So by what has been described so far, it was Egan COLLIDING against the Bus, which was ahead of him and suddenly had to slow down or stop ......? and Egan simply couldn't react on time ...?
 
indeed
Now that we're getting the full background behind Egan's crash........ I ask WHY?
Why take such risks, specially on a damn TT bike , on a road with vehicles & full traffic? Egan well knows how traffic & drivers operate over there... so WHY take such risks? WHY put yourself in such risky scenario in the first place?
Good post… It‘s probably like it‘s often in such cases: you have done something for (in his case) about 15 years, have ridden far more than 100.000 kms of these roads, thousands of kms on the TT bike, and everything went well, nothing serious ever really happened. After this time, you probably are used to these risks, and don‘t see them with the view someone from outside has.

Potentially, it really can happen to anyone - even to an active Tour de France winner. Bernal, actually, rather has good bike handling skills; this time, however, he - sadly - had bad luck…
 
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Im sure everybody would like to turn back time right now, but we cant. A lot of us are frustrated how it could happen in the first place. There is nothing we can do more than learning from it and preventing it from happening again. I hope both pro riders and amateurs will think twice about training on busy roads where there is a lot of traffic.

Bernals career might be over as we know it, but at least he survived and is alive. He will have a lot of time left to do other great things in life. Whether he comes back to the pro peloton or not, is unknown. We can hope for the best, while he recovers.
 
Good post… It‘s probably like it‘s often in such cases: you have done something for (in his case) about 15 years, have ridden far more than 100.000 kms of these roads, thousands of kms on the TT bike, and everything went well, nothing serious ever really happened. After this time, you probably are used to these risks, and don‘t see them with the view someone from outside has.

Potentially, it really can happen to anyone - even to an active Tour de France winner. Bernal, actually, rather has good bike handling skills; this time, however, he - sadly - had bad luck…
While understand what you implied on your post as far as a Pro-Rider doing what needs to be done in order to stack up the kms & the workload while being unconsciously aware of the risks inherited within the profession, but In the case of Egan's accident, it was simply him acting reckless -yes I said it - reckless
 
While understand what you implied on your post as far as a Pro-Rider doing what needs to be done in order to stack up the kms & the workload while being unconsciously aware of the risks inherited within the profession, but In the case of Egan's accident, it was simply him acting reckless -yes I said it - reckless
What's reckless about it?! It was a bad accident, terrible, but it happens. Obviously he wasn't the only one training on those roads, he wasn't even the only one with a time trial bike. Maybe it's an accident that raises so much attention that people, teams, think about better ways and being more careful about these things, but at this point it can only be stated that it happened and that it's very sad, but thankfully not as sad as it could have been.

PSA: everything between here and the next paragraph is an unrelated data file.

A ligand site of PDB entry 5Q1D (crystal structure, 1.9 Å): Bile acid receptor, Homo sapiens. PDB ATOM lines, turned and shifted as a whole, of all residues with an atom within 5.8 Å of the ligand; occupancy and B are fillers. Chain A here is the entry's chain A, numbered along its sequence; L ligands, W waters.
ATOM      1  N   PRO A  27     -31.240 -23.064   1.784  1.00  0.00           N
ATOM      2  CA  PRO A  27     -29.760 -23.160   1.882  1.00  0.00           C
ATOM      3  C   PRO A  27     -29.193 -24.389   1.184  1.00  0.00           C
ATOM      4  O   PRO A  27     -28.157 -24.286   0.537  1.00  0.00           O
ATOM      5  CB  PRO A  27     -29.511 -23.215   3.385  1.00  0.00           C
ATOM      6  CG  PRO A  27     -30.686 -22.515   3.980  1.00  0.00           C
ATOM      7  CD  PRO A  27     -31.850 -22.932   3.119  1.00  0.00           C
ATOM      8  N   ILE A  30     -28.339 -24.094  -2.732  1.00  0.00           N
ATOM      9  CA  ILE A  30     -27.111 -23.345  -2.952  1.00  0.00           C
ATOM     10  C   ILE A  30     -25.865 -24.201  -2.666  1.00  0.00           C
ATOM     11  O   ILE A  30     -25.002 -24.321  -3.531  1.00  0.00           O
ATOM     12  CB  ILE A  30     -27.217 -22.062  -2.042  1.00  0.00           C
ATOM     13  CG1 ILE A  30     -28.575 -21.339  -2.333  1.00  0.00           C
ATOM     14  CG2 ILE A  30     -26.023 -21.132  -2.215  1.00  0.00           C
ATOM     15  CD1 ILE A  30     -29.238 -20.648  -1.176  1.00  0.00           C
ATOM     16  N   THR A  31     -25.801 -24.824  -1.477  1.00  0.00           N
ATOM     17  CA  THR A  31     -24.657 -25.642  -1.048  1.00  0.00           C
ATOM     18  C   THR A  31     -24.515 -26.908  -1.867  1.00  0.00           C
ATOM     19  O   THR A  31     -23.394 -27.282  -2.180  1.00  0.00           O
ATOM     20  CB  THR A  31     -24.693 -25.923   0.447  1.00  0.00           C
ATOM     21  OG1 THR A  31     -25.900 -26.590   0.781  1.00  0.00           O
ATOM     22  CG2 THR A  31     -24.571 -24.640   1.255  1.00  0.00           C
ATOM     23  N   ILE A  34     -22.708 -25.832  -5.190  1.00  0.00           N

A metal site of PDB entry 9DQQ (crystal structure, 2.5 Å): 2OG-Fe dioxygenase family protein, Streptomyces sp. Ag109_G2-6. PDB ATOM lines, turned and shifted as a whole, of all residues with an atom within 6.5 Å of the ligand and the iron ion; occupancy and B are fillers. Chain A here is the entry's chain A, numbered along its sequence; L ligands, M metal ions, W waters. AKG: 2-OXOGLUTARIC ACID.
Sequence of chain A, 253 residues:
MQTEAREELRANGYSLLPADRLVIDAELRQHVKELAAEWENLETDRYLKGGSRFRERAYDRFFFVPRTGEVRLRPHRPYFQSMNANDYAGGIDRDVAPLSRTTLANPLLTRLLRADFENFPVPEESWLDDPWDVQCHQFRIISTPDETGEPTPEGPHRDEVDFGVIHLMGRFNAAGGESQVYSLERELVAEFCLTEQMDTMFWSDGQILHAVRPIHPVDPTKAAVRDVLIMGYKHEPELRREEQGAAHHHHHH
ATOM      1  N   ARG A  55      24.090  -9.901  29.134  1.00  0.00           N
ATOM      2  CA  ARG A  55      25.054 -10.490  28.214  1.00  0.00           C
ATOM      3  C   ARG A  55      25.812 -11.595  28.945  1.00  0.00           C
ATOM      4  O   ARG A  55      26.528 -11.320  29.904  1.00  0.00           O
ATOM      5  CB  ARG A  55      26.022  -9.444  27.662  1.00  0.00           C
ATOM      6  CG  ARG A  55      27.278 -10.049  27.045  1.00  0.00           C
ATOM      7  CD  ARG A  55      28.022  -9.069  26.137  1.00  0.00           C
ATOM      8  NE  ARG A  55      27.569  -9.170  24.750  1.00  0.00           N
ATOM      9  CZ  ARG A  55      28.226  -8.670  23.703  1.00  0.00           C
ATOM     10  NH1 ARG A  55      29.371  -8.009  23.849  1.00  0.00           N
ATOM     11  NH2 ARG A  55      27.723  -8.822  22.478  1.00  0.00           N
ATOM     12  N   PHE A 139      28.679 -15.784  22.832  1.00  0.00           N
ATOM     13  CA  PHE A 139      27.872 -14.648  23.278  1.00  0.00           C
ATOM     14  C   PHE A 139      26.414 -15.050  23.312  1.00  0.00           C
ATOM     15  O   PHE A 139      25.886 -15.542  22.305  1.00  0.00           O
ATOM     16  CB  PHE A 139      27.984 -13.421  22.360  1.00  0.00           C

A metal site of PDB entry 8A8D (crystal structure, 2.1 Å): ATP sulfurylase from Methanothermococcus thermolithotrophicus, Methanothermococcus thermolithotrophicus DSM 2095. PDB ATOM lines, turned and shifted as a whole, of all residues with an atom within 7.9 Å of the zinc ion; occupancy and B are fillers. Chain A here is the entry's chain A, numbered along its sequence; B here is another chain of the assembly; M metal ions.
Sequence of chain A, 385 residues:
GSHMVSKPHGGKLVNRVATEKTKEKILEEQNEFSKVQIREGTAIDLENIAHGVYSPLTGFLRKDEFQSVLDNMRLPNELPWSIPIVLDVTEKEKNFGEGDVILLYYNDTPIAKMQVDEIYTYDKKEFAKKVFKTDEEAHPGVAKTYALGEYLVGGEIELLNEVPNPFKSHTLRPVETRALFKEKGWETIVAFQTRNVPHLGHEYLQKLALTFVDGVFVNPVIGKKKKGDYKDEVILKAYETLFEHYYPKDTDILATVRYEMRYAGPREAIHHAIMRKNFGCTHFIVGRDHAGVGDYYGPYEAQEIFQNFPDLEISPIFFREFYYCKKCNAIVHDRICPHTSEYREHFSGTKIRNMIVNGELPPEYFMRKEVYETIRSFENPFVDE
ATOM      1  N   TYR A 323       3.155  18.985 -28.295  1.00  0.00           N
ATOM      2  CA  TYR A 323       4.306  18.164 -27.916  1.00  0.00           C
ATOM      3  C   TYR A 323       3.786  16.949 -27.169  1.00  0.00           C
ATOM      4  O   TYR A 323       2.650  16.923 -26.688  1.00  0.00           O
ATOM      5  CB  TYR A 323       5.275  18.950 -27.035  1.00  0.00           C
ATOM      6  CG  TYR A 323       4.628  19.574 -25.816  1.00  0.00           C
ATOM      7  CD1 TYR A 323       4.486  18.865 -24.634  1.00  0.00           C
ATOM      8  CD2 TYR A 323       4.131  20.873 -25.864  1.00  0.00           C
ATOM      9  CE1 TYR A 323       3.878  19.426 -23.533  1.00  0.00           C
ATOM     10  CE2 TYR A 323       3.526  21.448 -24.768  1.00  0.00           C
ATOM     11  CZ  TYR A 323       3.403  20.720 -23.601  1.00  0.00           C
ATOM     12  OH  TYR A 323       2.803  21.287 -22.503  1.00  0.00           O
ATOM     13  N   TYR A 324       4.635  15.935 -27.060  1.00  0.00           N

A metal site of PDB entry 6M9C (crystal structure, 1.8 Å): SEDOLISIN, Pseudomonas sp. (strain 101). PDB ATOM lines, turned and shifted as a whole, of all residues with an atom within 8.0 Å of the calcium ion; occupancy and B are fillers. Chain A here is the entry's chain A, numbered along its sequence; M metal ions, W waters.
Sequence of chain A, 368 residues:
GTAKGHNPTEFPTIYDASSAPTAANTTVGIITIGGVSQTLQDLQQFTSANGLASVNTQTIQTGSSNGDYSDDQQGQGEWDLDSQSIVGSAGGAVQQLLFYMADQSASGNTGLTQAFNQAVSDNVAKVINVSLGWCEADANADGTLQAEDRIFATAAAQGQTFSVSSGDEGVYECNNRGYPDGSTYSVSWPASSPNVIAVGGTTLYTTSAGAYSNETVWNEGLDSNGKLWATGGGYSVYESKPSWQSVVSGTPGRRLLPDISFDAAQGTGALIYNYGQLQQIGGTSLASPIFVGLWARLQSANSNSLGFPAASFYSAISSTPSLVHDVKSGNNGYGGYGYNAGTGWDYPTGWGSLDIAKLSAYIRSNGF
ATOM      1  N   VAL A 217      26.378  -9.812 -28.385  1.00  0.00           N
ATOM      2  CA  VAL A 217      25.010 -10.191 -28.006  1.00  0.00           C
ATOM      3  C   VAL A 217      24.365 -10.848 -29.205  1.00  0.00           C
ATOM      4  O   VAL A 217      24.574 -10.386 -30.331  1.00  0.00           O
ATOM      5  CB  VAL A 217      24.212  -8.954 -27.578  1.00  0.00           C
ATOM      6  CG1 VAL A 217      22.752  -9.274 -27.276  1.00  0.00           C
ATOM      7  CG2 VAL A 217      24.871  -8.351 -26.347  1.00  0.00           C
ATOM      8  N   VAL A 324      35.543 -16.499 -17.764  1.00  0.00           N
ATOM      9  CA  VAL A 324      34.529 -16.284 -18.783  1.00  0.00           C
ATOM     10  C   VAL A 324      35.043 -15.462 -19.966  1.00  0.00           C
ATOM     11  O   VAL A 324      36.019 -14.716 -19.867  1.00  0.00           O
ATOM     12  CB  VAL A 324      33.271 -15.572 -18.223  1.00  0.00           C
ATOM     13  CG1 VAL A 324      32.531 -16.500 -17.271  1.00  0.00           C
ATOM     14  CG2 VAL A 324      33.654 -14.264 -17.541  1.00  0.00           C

In the area where he was training was maybe one of the the worst parts of Colombia to be doing that. Autopista Norte or the Parallel road. If it is a rush hour then it is really bad. I am shocked that they were even training there. I would never put a wheel there with my bike. I understand that they had a car and moto accompanying them but still. It was a big risk.
 
What's reckless about it?! It was a bad accident, terrible, but it happens. Obviously he wasn't the only one training on those roads, he wasn't even the only one with a time trial bike. Maybe it's an accident that raises so much attention that people, teams, think about better ways and being more careful about these things, but at this point it can only be stated that it happened and that it's very sad, but thankfully not as sad as it could have been.


What business has a Pro-Bicycle Rider riding his TT bicycle around 60K an hour on a Highway/Expressway like that?
See, I was born in Bogota, grew up there, know the area, know the highways, know the traffic, know the drivers, know the risks, driven many times in and out of the city, etc. even up to this day, when awareness has grown around bicyclists & cycling in general, the rule of thumb for all cyclists that appreciate their lives is to NEVER EVER take Autopista Norte to ride in or out of the city. We always use La Calera via SOPO to go North or Cincunvalar to head South, So WHY a Pro like Egan & Co chose to do so? feeling "untouchable"? Invincible?
 
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All traffic issues aside and the debates over the nature of the road, there seems to be something else insidiously at work: the performance drive. The Pidcock interview has been mentioned in various contexts, but it could be the key to this accidental disaster. In the quest to diminish turbulence as much as possible, a rider assumes an ever more radical position; while beneficial in terms of lower drag, compromises vision. This is well known, but seems only partly the issue. The computers are the other. Froome was often criticized for staring down too much at his computer. It was a frequent point of contention for its risibleness. Yet here it could be of vital concern. So if Bernal must assume a radical riding possition, because the science of aerodynamics demands it; he must also keep his eye on the computer numbers, because required by the science of performance physiology. The combination of factors likely caused the perfect storm.

Perhaps Ineo's greatests sin, therefore, was not foreseeing the potential for disaster to stike by simulating a TT under such conditions on that highway (however commonly it is done). Riders have to assume those positions and, equally important, they have to pay attention to their numbers on the computer. It's what they're paid to do. But the quest for performance and use of the technology may be a double-edged sword for the teams, because it has now come at too high a price. The teams will surely take note of this. As it's unlikely in the future that we will see TT practice being done within the immediate urban sphere, unless on closed circuits. Yet the problem during races is still very real (with turns, road traffic, fans, barriers, police, pulled over cars and motor cycles, etc). So maybe the UCI should step in, as they so often have done for much more trivial matters, and set limits on a rider's TT position; but also and importantly on how long at a time a rider can look down at a computer during a race (kind of like the drafting rule per seconds), to ensure a heads-up, looking ahead comportment? I'd even be for banning the computers during TTs altogether (actually during all races), but I'm old school.